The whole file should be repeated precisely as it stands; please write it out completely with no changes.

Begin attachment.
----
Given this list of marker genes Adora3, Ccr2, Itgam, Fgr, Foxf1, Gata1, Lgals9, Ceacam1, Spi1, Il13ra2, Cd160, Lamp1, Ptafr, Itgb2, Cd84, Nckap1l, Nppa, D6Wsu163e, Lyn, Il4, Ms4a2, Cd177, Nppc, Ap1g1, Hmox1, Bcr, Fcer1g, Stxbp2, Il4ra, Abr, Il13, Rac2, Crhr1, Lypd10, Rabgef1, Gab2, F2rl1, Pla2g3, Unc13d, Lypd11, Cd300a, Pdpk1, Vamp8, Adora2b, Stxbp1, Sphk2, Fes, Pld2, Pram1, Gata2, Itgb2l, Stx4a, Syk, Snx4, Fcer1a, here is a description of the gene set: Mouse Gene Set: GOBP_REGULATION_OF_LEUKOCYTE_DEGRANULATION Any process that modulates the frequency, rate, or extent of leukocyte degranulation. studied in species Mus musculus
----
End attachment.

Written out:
Given this list of marker genes Adora3, Ccr2, Itgam, Fgr, Foxf1, Gata1, Lgals9, Ceacam1, Spi1, Il13ra2, Cd160, Lamp1, Ptafr, Itgb2, Cd84, Nckap1l, Nppa, D6Wsu163e, Lyn, Il4, Ms4a2, Cd177, Nppc, Ap1g1, Hmox1, Bcr, Fcer1g, Stxbp2, Il4ra, Abr, Il13, Rac2, Crhr1, Lypd10, Rabgef1, Gab2, F2rl1, Pla2g3, Unc13d, Lypd11, Cd300a, Pdpk1, Vamp8, Adora2b, Stxbp1, Sphk2, Fes, Pld2, Pram1, Gata2, Itgb2l, Stx4a, Syk, Snx4, Fcer1a, here is a description of the gene set: Mouse Gene Set: GOBP_REGULATION_OF_LEUKOCYTE_DEGRANULATION Any process that modulates the frequency, rate, or extent of leukocyte degranulation. studied in species Mus musculus